Mirfak (Alpha Persei) ranks as the brightest star in the constellation Perseus, which represents a Hero in ancient skylore, but whose graceful shape might remind you of someone dancing. Dancing Perseus also contains the sky’s most celebrated eclipsing binary star, Algol, sometimes called the Demon Star. Algol wins notoriety for its wild swings in brightness, which recur with clock-like precision. However, Mirfak is the easier of the two stars to find, and can serve as your guide star to Algol. Follow the links below to learn more about Mirfak, Perseus’ brightest star.
How to find Mirfak. The name Mirfak is derived from Arabic, meaning the Elbow of the Pleiades. In fact, the constellation Perseus lies due north of the Pleiades star cluster, also called the Seven Sisters. In other words, you can find Mirfak and Perseus in between the Pleiades cluster and Polaris, the North Star.
However, you can also take a more direct route to Mirfak, if you’re familiar with the M or W-shaped constellation Cassiopeia the Queen. Draw an imaginary line through the Cassiopeia stars Navi (Gamma Cassiopeiae) and Ruchbah to jump over to Mirfak. Mirfak is the one Perseus star to stand out in moderately light-polluted skies, as its brilliance matches that of the stars of the famous Big Dipper.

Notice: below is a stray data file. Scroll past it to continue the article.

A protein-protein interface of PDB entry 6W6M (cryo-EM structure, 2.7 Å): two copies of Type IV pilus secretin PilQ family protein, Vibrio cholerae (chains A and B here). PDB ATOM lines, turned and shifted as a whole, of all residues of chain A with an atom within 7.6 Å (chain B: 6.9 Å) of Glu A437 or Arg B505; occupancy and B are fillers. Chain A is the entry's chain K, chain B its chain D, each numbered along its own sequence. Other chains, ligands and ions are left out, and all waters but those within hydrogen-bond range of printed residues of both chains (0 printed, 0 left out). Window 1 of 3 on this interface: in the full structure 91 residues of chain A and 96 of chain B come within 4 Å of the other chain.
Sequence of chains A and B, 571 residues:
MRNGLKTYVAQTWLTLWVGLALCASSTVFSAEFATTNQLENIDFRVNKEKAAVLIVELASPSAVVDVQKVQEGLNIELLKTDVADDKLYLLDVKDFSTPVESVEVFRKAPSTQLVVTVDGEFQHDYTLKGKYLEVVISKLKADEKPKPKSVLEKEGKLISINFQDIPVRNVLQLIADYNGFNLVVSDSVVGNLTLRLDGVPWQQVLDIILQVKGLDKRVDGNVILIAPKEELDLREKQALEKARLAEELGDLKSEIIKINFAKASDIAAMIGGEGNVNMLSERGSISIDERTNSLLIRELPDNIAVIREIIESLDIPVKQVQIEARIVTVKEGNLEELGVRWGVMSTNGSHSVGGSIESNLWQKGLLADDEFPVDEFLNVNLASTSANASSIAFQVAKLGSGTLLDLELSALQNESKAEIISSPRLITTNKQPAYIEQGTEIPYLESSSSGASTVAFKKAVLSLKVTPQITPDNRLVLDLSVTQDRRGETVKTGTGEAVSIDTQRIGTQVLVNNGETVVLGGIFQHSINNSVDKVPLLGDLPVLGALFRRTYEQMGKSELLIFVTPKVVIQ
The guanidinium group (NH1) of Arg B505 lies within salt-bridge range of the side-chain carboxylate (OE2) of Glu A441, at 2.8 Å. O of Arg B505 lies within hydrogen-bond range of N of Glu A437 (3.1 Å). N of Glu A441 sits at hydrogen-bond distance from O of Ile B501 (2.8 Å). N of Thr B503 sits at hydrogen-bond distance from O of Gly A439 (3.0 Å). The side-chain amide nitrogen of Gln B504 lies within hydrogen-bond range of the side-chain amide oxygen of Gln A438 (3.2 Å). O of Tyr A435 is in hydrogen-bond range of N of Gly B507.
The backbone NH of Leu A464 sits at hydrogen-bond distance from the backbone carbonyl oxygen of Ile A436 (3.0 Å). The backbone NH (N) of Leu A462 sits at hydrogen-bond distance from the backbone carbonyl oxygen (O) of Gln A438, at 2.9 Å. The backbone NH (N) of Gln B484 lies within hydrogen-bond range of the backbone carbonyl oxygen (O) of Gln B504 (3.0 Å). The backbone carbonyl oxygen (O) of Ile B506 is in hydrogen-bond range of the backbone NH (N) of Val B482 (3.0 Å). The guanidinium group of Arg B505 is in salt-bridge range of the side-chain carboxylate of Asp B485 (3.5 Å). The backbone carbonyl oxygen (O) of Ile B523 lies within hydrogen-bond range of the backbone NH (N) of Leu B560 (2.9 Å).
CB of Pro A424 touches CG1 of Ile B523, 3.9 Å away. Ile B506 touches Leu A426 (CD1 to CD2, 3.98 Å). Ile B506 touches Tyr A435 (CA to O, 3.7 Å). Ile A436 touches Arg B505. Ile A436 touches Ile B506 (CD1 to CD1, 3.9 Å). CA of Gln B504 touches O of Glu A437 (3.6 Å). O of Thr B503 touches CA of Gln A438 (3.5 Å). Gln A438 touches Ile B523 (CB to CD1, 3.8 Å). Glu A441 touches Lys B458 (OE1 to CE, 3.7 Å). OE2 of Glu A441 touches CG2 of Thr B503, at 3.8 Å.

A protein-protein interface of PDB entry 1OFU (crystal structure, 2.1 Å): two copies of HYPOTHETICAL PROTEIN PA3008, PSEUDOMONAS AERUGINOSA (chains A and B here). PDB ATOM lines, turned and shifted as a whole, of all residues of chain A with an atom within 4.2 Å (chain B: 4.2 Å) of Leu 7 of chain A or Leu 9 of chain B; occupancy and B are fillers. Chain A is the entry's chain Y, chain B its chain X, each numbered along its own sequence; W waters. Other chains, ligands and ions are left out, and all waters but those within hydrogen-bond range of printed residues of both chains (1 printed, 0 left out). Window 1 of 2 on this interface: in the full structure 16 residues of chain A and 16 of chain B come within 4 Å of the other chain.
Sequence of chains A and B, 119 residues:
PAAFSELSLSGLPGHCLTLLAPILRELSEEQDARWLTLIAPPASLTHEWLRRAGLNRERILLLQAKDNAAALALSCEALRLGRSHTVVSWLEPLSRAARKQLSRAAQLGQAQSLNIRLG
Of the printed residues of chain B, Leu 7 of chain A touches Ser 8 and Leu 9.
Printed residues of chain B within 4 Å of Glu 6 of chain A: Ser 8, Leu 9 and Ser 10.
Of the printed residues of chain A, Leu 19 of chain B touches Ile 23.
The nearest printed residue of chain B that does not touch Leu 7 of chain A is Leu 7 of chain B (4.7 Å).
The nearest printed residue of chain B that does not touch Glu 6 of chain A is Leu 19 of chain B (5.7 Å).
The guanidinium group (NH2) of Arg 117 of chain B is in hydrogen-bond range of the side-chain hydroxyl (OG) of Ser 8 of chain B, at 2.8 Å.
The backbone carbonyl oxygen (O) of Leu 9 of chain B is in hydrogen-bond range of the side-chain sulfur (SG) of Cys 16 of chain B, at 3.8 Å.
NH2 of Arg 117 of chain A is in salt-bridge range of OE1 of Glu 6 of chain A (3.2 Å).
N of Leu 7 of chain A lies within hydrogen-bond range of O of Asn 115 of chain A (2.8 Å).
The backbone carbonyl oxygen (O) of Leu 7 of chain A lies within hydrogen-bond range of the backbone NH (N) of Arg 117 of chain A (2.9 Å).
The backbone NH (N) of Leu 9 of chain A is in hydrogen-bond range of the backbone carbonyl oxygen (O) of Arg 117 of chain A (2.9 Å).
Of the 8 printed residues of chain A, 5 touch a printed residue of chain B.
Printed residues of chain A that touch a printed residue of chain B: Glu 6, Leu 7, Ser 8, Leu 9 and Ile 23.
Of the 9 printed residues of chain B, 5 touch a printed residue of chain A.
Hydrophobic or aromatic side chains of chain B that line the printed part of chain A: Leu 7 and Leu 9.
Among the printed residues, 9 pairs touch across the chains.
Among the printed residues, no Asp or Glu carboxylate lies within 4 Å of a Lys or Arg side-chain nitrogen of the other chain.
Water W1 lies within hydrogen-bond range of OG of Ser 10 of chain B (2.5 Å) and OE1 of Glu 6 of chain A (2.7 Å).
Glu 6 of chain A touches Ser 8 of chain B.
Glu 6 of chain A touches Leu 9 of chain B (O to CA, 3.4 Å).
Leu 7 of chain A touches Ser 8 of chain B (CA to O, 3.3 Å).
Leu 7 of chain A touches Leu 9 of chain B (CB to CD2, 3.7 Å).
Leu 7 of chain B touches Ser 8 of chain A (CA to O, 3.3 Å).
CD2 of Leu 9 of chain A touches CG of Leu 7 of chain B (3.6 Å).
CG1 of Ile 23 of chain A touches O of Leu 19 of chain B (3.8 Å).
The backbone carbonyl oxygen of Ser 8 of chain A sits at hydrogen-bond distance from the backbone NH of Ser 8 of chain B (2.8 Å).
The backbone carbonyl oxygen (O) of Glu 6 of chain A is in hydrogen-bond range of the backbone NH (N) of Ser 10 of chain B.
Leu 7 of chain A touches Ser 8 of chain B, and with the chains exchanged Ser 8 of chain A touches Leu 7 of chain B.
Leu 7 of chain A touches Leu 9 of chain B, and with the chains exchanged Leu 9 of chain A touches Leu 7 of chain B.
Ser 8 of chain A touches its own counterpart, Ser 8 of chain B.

Science of Mirfak. At a distance of about 600 light-years, Mirfak lies much farther than the Big Dipper stars, so this star has to be intrinsically very luminous to shine so brightly in our sky. If Mirfak stood at the sun’s distance from Earth, its disk would cover several thousand times more sky. Moreover, Mirfak would shine thousands of times more brightly than our sun.
On a dark night, you might discern a faint array of stars clustering around Mirfak, a bejeweled realm of the heavens that glitters all the more in binoculars. This assemblage of stars is known as the Alpha Persei Moving Group (Melotte 20), of which Mirfak is the most prominent member. Although some feel that this stellar grouping is too dispersed to be called a star cluster, these stars nonetheless move in the same general direction through space, and were born from the same cloud of gas and dust some 30 to 50 million years ago.
Bruce McClure has served as lead writer for EarthSky's popular Tonight pages since 2004. He's a sundial aficionado, whose love for the heavens has taken him to Lake Titicaca in Bolivia and sailing in the North Atlantic, where he earned his celestial navigation certificate through the School of Ocean Sailing and Navigation. He also writes and hosts public astronomy programs and planetarium programs in and around his home in upstate New York.